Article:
Fun Badger Facts

Badgers are amazing animals – here are a few badger facts!

  • There are several species of badger living around the world. Badgers found in the UK are European Badgers, which have the scientific name Meles meles.
  • Badgers are short-legged omnivores in the family Mustelidae, which also includes otters, polecats, weasels and wolverines. They belong to the caniform suborder of carnivoran mammals.
  • Badgers are thought to have got their name because of the white mark – or badge – on their head, although there are other theories.
  • Another old name for badgers is ‘brock’, meaning grey. You can often see the word brock in street names. Brock is also the name of a character in the Pokemon TV series!
  • A badger’s home is called a sett. A group of badgers living together is called a clan.
  • Badgers are fast – they can run up to 30km per hour (nearly 20 mph) for short periods.
  • Badgers mainly eat earthworms and insects, but can also eat small mammals and birds, as well as fruit and nuts.
  • A badger is on the badge of Hufflepuff House in the Harry Potter books and films!
  • Famous fictional badgers include Badger in Wind in the Willows, Clive Badger in Fantastic Mr Fox and Friar Tuck in Disney’s Robin Hood
  • Badgers can grow to around 70cm in length, and weigh about 12kg.

Badger in a river


Why we need to protect badgers


Badger Baiting

Badger baiting involves cornering a badger in its sett, where it lives, and setting dogs on it. The fight will often lead to the death of the badger and will cause injuries, often serious, to all the animals involved.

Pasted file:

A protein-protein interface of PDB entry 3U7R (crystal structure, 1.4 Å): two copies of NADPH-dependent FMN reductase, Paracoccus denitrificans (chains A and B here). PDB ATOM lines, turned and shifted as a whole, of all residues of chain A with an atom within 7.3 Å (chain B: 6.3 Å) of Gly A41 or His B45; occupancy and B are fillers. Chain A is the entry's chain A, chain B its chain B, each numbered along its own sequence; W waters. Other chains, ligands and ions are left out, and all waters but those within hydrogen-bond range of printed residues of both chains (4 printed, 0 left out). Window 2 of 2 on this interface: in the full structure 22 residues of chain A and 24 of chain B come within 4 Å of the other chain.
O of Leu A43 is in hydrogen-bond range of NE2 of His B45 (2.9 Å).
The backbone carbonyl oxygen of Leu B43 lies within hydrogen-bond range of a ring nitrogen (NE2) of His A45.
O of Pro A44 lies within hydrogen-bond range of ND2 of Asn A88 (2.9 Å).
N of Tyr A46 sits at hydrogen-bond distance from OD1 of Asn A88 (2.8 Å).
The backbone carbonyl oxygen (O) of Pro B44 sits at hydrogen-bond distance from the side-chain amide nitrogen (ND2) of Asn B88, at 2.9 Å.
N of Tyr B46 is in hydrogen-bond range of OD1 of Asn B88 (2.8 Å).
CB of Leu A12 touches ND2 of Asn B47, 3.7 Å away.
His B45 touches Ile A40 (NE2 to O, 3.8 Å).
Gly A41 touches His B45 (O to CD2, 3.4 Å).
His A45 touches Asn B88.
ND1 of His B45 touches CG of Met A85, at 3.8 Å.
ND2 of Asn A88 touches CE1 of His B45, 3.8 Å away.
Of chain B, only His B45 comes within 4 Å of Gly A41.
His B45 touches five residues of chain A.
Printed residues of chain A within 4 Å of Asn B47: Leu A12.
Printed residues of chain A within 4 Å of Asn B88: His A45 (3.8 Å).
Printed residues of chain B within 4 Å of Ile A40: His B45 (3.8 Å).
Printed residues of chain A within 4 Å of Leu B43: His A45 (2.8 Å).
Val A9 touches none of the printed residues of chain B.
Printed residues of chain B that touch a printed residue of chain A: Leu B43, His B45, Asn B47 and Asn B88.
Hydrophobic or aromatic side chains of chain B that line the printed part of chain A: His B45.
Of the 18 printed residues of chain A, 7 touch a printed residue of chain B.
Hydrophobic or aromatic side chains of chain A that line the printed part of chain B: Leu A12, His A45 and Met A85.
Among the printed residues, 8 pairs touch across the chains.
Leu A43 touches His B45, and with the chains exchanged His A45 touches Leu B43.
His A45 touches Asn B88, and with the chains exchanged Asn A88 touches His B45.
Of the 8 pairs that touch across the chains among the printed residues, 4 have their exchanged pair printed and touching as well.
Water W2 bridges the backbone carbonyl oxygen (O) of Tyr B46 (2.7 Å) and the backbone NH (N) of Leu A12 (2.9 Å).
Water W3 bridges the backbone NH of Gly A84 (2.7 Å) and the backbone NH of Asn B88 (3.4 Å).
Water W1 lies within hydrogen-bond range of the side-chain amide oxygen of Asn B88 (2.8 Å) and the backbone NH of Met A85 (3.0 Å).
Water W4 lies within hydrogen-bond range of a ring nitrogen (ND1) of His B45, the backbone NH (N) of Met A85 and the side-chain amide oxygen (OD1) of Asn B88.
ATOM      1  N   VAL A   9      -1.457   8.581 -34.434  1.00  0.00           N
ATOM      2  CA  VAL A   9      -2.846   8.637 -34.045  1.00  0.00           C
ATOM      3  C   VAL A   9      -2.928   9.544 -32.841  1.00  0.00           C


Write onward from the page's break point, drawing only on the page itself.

Badger baiting has been banned in the UK for over 150 years, but despite this it has continued to be practiced as an underground bloodsport. Badgers are now a protected species but we believe badger baiting continues to this day.


Badger Cull

The badger cull which has taken place in parts of England since 2013 is aimed at preventing the increase of Bovine TB (bTB) among cattle. The disease has led to the death of many thousands of cattle, and the government is pursuing the cull because it believes badgers are spreading the disease. However, the League and many independent scientists and other animal welfare organisations believe that the cull is an unnecessary waste of the lives of badgers as science has proven that culling makes no meaningful contribution to the cattle TB control problem in Britain.

We agree that action is needed to tackle bovine TB as it is devastating for cattle and for farmers; however the evidence shows the main source of transmission for bovine TB is cattle to cattle. Therefore, the main focus for eradicating the disease should be tackling cattle to cattle transmission through improved testing (i.e. better tests and mandatory annual and pre-movement testing for all cattle), more movement restrictions and rigorous biosecurity on farms.


Closeup of a badger with grass in the background


What is the League doing to protect badgers?

The League has battled to protect badgers from badger baiting for many years, with undercover investigations exposing the cruelty involved. In the early 1990s, League investigators intercepted a coded message in a bloodsports magazine, and from that information we discovered a horrific incident of badger baiting near Builth Wells in Wales, in which three badgers were subjected to attack. The League took out a private prosecution leading to five men being jailed.

While the badger cull is not a ‘cruel sport’, the League believes that the cull is an attack on a protected animal which has long suffered persecution and abuse, and we are proud to be a founding member of the Team Badger coalition.


How can I help badgers?

  • Contact your MP and remind them that the published science and evidence from Wales is strongly against the cull. Ask them to vocally oppose the cull and urge their party to commit to ending the cull if they form the next Government
  • When the cull starts again, join a peaceful wounded badger patrol by getting in touch with the Badger Action Network
  • Join one of our supporter groups to help us raise awareness about the badger cull
  • Share this page on your social media

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